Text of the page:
Whatever you do for a living, chances are great you have at least a little bit of an inferiority complex about brain surgeons and rocket scientists. 

Thanks to the popularity of disparaging idioms like "it isn't rocket science" and "he's not exactly a brain surgeon," we've all picked up the message that these professions are among the very top in terms of intelligence. (Theoretical physicists, put your hands down. We know you're smart too.) But is these fields' reputation for huge brains actually accurate? 

A team of British scientists with time on their hands recently compared scores on standard tests of cognitive performance from 73 neurosurgeons and 329 aerospace engineers with results from 18,000 members of the general public to find out. The results, ​​published in the festive edition of The BMJ and highlighted by The Guardian, are out, and I am happy to report that us average folks are really not all that different from brain surgeons and rocket scientists after all. 

The world's brainiest professionals didn't blow Joe and Jane Public out of the water when it came to raw intelligence, but the researchers did detect small differences between the average person and the average rocket scientist (or brain surgeon), differences which might just help the rest of us find our way to professions that make the most our own mental abilities

Shock! Rocket scientists are good at designing rockets

In short, the results showed neuroscientists did a little bit better on parts of the tests that measure speed of decision making. The rocket scientists, on the other hand, were generally a little better at mental manipulation, or rotating images around in your head. 

You probably don't need to lift your jaw off the floor after hearing that. Neurosurgery requires surgeons to make high-stakes decisions under intense time pressure, and it's probably helpful when designing rockets to be able to spin the designs around in your mind and view them from multiple angles. But are these profession-specific skills developed on the job or is that those with these innate abilities are drawn to these professions? The researchers aren't sure.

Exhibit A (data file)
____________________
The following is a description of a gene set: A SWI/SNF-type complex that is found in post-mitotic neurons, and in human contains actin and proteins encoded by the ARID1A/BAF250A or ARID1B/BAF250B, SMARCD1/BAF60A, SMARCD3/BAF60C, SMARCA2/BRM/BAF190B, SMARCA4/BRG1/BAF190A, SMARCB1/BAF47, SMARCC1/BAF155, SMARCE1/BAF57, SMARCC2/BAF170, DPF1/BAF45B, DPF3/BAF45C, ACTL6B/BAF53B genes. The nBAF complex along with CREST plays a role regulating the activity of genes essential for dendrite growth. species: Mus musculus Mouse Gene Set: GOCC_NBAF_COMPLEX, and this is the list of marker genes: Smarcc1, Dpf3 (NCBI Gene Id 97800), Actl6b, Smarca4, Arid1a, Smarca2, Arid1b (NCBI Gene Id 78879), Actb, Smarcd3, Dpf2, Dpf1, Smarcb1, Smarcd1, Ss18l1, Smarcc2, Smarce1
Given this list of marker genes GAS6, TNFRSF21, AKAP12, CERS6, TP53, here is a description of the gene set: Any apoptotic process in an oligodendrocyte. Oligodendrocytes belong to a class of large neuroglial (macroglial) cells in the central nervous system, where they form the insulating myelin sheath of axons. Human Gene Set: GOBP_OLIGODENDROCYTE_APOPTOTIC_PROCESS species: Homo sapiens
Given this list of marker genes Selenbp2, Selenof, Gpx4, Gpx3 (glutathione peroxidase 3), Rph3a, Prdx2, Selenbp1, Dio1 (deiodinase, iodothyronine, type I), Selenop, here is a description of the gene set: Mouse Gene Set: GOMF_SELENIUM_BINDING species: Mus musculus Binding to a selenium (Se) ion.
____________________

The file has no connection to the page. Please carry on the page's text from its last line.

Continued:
"The difference in problem-solving speed exhibited by neurosurgeons might arise from the fast-paced nature of neurosurgery, which attracts those with a pre-existing flair for rapid processing, or it could be, albeit less likely, a product of training for rapid decision-making in time-critical situations," they commented. 

Whether choice of profession is the cause or result of specialized abilities remains an open question, but whichever way the arrow of causation is ultimately shown to point, the takeaway lesson from this fun study for the rest of us is likely the same. 

Fit matters more than all around IQ

Many of us obsess about whether we have the intelligence to succeed in a particular job (take it from me, who sees how many people click on any headline with "I.Q." in it). But what this study shows is that success in even the most elite professions has less to do with some global, non-specific intellectual potential and much more with matching opportunities to the specific strengths of your individual brain. 

That means when thinking about the right career path, you should probably spend less energy worrying about your IQ overall and more assessing what gifts you bring to the table. There are many different types of intelligence, and the right job for you is the one that leverages the specific kinds of intelligence in which you excel (or could excel with the right training). 

As Jeff Bezos, Reese Witherspoon, and other academic researchers have all already found out, success is generally far less about being some massive all-around genius and more about being brutally clear-eyed about your strengths and weaknesses. 

Or as Aswin Chari, one of the authors of the new study, puts it: "Everyone has a range of skills, some people are better at some things and other people are better at other things, and it is very difficult to be better in everything across the board." 

At the risk of reducing traffic to my own intelligence-related articles, I offer this simple takeaway: Stop fretting about your IQ on the internet. Find what you're good at, and run with it. That's what brain surgeons and rocket scientists do.